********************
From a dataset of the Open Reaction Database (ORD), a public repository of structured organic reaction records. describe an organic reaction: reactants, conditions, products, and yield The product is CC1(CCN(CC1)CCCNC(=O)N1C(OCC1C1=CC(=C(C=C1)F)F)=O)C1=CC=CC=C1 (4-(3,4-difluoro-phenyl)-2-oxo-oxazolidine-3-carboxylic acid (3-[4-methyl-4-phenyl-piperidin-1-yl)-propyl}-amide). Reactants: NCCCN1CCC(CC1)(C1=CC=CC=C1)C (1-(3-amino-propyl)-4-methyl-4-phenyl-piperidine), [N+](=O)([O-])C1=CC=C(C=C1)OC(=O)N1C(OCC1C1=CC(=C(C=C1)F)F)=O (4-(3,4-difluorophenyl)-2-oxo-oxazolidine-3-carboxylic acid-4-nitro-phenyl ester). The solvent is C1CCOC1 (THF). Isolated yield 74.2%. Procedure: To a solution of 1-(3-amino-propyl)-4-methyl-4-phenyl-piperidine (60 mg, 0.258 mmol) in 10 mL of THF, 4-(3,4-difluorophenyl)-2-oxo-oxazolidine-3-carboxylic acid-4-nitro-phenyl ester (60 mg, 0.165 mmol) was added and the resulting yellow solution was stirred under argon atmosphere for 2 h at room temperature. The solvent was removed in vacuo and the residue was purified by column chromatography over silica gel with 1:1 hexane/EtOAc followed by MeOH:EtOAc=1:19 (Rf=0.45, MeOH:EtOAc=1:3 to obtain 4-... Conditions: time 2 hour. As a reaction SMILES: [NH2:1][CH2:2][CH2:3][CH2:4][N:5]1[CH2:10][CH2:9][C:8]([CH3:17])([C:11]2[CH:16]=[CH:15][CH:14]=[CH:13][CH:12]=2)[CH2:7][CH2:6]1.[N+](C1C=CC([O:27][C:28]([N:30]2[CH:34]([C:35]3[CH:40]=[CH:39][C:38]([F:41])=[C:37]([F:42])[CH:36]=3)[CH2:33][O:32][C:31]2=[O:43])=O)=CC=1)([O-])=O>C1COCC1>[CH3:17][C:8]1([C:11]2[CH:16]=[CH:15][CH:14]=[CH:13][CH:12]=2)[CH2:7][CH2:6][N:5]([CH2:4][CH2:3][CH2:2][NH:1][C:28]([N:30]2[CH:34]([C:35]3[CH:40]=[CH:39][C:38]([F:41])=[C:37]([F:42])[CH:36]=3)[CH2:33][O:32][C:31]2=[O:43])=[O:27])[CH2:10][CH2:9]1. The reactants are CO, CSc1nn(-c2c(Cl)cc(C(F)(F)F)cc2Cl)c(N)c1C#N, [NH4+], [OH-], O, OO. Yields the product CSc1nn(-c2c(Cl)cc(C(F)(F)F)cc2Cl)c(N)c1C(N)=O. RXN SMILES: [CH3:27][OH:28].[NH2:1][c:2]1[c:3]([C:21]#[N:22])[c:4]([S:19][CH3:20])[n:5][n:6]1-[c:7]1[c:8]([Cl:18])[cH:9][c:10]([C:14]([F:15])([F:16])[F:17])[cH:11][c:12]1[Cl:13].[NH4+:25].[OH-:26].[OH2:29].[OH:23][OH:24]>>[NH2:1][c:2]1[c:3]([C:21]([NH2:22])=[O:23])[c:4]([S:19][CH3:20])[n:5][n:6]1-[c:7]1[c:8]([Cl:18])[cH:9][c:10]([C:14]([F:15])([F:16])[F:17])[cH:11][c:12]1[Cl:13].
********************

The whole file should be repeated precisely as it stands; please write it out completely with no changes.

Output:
From a dataset of the Open Reaction Database (ORD), a public repository of structured organic reaction records. describe an organic reaction: reactants, conditions, products, and yield The product is CC1(CCN(CC1)CCCNC(=O)N1C(OCC1C1=CC(=C(C=C1)F)F)=O)C1=CC=CC=C1 (4-(3,4-difluoro-phenyl)-2-oxo-oxazolidine-3-carboxylic acid (3-[4-methyl-4-phenyl-piperidin-1-yl)-propyl}-amide). Reactants: NCCCN1CCC(CC1)(C1=CC=CC=C1)C (1-(3-amino-propyl)-4-methyl-4-phenyl-piperidine), [N+](=O)([O-])C1=CC=C(C=C1)OC(=O)N1C(OCC1C1=CC(=C(C=C1)F)F)=O (4-(3,4-difluorophenyl)-2-oxo-oxazolidine-3-carboxylic acid-4-nitro-phenyl ester). The solvent is C1CCOC1 (THF). Isolated yield 74.2%. Procedure: To a solution of 1-(3-amino-propyl)-4-methyl-4-phenyl-piperidine (60 mg, 0.258 mmol) in 10 mL of THF, 4-(3,4-difluorophenyl)-2-oxo-oxazolidine-3-carboxylic acid-4-nitro-phenyl ester (60 mg, 0.165 mmol) was added and the resulting yellow solution was stirred under argon atmosphere for 2 h at room temperature. The solvent was removed in vacuo and the residue was purified by column chromatography over silica gel with 1:1 hexane/EtOAc followed by MeOH:EtOAc=1:19 (Rf=0.45, MeOH:EtOAc=1:3 to obtain 4-... Conditions: time 2 hour. As a reaction SMILES: [NH2:1][CH2:2][CH2:3][CH2:4][N:5]1[CH2:10][CH2:9][C:8]([CH3:17])([C:11]2[CH:16]=[CH:15][CH:14]=[CH:13][CH:12]=2)[CH2:7][CH2:6]1.[N+](C1C=CC([O:27][C:28]([N:30]2[CH:34]([C:35]3[CH:40]=[CH:39][C:38]([F:41])=[C:37]([F:42])[CH:36]=3)[CH2:33][O:32][C:31]2=[O:43])=O)=CC=1)([O-])=O>C1COCC1>[CH3:17][C:8]1([C:11]2[CH:16]=[CH:15][CH:14]=[CH:13][CH:12]=2)[CH2:7][CH2:6][N:5]([CH2:4][CH2:3][CH2:2][NH:1][C:28]([N:30]2[CH:34]([C:35]3[CH:40]=[CH:39][C:38]([F:41])=[C:37]([F:42])[CH:36]=3)[CH2:33][O:32][C:31]2=[O:43])=[O:27])[CH2:10][CH2:9]1. The reactants are CO, CSc1nn(-c2c(Cl)cc(C(F)(F)F)cc2Cl)c(N)c1C#N, [NH4+], [OH-], O, OO. Yields the product CSc1nn(-c2c(Cl)cc(C(F)(F)F)cc2Cl)c(N)c1C(N)=O. RXN SMILES: [CH3:27][OH:28].[NH2:1][c:2]1[c:3]([C:21]#[N:22])[c:4]([S:19][CH3:20])[n:5][n:6]1-[c:7]1[c:8]([Cl:18])[cH:9][c:10]([C:14]([F:15])([F:16])[F:17])[cH:11][c:12]1[Cl:13].[NH4+:25].[OH-:26].[OH2:29].[OH:23][OH:24]>>[NH2:1][c:2]1[c:3]([C:21]([NH2:22])=[O:23])[c:4]([S:19][CH3:20])[n:5][n:6]1-[c:7]1[c:8]([Cl:18])[cH:9][c:10]([C:14]([F:15])([F:16])[F:17])[cH:11][c:12]1[Cl:13].